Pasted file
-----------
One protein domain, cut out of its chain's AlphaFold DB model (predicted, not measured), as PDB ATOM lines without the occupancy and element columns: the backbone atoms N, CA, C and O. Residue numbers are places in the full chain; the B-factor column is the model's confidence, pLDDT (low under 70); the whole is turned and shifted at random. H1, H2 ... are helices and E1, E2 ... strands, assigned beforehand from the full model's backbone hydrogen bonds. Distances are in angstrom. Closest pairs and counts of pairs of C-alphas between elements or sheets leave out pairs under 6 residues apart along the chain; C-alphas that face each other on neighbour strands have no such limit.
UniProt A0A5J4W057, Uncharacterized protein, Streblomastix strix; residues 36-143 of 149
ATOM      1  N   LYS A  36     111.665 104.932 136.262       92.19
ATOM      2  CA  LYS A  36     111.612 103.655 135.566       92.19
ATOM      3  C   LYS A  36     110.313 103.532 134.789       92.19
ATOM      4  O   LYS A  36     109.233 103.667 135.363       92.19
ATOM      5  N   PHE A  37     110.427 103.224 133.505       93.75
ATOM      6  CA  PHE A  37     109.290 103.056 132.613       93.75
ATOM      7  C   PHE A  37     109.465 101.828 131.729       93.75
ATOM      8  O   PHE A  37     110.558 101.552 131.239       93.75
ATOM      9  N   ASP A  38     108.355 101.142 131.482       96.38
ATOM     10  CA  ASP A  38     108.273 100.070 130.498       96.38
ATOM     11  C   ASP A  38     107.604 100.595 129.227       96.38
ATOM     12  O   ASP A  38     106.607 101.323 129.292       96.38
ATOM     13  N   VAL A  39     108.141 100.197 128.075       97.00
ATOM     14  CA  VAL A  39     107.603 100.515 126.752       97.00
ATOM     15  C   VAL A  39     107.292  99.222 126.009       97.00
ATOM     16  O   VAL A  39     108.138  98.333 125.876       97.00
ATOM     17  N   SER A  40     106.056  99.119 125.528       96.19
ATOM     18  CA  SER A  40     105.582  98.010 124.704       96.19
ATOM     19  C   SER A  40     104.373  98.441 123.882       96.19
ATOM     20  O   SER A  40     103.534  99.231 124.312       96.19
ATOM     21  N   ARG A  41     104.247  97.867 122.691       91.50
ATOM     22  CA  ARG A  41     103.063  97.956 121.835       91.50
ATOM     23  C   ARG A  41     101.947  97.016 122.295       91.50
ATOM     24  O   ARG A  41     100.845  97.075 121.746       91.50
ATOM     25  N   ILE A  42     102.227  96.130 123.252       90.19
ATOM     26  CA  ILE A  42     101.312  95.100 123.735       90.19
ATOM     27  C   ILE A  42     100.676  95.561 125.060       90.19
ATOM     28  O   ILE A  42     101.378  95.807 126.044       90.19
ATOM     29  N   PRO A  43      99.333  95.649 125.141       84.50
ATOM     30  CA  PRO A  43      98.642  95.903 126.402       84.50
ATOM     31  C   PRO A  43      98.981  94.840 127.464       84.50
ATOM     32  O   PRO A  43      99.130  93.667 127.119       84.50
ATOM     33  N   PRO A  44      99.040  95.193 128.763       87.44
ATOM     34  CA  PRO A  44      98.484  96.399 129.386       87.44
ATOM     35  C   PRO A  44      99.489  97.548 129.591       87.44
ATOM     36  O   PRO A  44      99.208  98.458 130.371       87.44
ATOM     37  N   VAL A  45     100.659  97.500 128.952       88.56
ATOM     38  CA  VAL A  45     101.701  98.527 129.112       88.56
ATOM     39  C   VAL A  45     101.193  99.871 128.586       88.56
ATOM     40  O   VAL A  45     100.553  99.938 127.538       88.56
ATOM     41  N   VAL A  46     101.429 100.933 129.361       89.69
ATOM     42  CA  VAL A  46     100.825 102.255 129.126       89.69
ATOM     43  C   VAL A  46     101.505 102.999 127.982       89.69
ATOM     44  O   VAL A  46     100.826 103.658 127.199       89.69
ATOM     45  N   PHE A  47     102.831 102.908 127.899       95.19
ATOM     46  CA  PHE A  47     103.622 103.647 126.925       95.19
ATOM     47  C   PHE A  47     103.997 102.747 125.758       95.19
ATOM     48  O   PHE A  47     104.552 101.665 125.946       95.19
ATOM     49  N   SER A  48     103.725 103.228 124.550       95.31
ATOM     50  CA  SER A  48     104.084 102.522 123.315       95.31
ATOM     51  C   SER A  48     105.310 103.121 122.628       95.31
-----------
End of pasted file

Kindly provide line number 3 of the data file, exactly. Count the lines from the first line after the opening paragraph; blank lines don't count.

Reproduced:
ATOM      2  CA  LYS A  36     111.612 103.655 135.566       92.19